Sure. Just the sentiment out there that Europe seems to be stabilizing somewhat here.

Jose E. Almeida

We've seen that stable as -- I would make an exception for Spain. I don't think Spain is stable at all. It continues to deteriorate at a pretty good pace. But if you put Covidien in context with the market, we've been doing better than market, and we've been doing better than market for a while. So we do have positive results out of Europe. I think the situation is stabilizing, but that doesn't mean that it's better. We still -- I think we still have some more to go in places like Italy, as they continue to look at measures to curb prices, and as well as France.

Sean D. Lavin - Lazard Capital Markets LLC, Research Division

Okay. And then just a follow-up for me on the Vascular business. I'm not sure if you can tease this out of your results here from your fiscal first quarter, but any sense in terms of your ability to retain market share from the S.M.A.R.T Stent? And then just within the other pieces of Vascular, we tend to talk about neuro quite a bit, but on the ablation side with VNUS and atherectomy and EVAR Stent, can you give us a sense for how those businesses are growing and the opportunities going forward, be it domestic or international?

Jose E. Almeida

Well, we think we have a good opportunity to retain a good part of that business that we had last year from the recall, I think it was one of our competitors' recall. So we think we can retain not 100% but a good percentage between 50% to 75%. I want to remind you that in terms of the comps for the Vascular business being difficult because of the neurovascular business. When it comes to the peripheral Vascular business, that's a mid-single digit growth market, and we continue to perform above market.

Operator

Your next question comes from the line of Raj Denhoy with Jefferies.

Anthony Petrone - Jefferies & Company, Inc., Research Division

Anthony, in for Raj. One for Joe on drug-coated balloons and a follow-up for Chuck on numbers. Joe, can you provide just a higher level overview of drug-coated balloons just maybe beginning with how you size the market opportunity and maybe how your approach with CVI differs from the competition, I guess, with a focus on Lutonix there?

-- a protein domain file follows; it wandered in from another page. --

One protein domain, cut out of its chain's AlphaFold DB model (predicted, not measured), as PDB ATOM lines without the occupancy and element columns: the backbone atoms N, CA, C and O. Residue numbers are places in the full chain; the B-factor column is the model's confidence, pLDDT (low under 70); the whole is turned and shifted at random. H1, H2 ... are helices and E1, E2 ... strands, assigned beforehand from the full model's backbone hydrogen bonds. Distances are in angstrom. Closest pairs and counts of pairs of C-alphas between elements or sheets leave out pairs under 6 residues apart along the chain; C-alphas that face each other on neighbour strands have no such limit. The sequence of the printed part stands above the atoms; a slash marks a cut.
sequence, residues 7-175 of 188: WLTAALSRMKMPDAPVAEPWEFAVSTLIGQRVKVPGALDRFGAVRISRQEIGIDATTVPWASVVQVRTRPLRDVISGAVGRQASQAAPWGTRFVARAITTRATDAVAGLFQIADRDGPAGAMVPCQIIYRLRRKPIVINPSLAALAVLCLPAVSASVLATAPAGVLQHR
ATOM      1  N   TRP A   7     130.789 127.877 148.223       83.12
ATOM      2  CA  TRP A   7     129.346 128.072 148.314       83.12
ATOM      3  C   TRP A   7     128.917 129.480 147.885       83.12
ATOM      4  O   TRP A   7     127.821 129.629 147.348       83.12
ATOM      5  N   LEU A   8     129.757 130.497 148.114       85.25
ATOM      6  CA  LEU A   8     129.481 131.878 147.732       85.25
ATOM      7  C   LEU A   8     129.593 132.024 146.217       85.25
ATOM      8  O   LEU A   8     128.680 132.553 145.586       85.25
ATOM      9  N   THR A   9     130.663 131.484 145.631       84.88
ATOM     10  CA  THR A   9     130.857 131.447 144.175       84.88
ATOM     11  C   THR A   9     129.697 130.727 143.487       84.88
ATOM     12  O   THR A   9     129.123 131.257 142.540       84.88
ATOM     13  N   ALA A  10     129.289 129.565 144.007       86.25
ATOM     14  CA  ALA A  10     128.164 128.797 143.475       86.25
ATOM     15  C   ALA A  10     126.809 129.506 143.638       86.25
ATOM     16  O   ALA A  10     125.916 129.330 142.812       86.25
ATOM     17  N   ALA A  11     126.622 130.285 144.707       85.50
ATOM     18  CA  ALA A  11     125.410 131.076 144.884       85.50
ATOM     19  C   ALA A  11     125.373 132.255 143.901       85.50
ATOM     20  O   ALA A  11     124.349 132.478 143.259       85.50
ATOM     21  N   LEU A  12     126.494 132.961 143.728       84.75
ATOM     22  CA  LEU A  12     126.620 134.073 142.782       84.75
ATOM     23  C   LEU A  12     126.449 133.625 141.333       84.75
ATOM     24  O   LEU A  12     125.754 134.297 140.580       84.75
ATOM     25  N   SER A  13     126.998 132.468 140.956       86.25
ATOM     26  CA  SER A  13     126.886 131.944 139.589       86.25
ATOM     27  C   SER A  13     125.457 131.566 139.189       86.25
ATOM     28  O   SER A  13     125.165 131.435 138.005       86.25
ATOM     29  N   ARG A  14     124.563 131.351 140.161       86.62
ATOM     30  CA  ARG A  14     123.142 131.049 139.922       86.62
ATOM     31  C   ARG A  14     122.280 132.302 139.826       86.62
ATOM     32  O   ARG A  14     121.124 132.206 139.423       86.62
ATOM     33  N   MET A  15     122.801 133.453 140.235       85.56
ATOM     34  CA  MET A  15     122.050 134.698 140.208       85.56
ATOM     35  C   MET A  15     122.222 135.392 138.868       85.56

Jose E. Almeida

We had a pretty good understanding of the market and the competition going back 3, 4 years ago when Invatec was for sale. And Covidien looked at the whole landscape and looked at the technology, and more so, our strategy group is very keen in understanding what is the right entry point and what is the cost versus the opportunity. So what would be your net present value of this opportunity versus if you had entered a year ago or 2 years ago with different acquisitions and different price points. So we think the technology that we have at CVI is a great technology. We understand those technologies quite well, and our team thinks that the best NPV for the company is the one that was going to be achieved through the acquisition of CVI.

Raj Denhoy - Jefferies & Company, Inc., Research Division

That's helpful. And then for Chuck on the numbers, a few years ago, I believe back in 2011, you announced the restructuring program that would take out, I believe, around $450 million or so in operating expenses by 2014. Can we just get an update on what annual cost savings are in place right now and maybe how much more we have to go on that program specifically?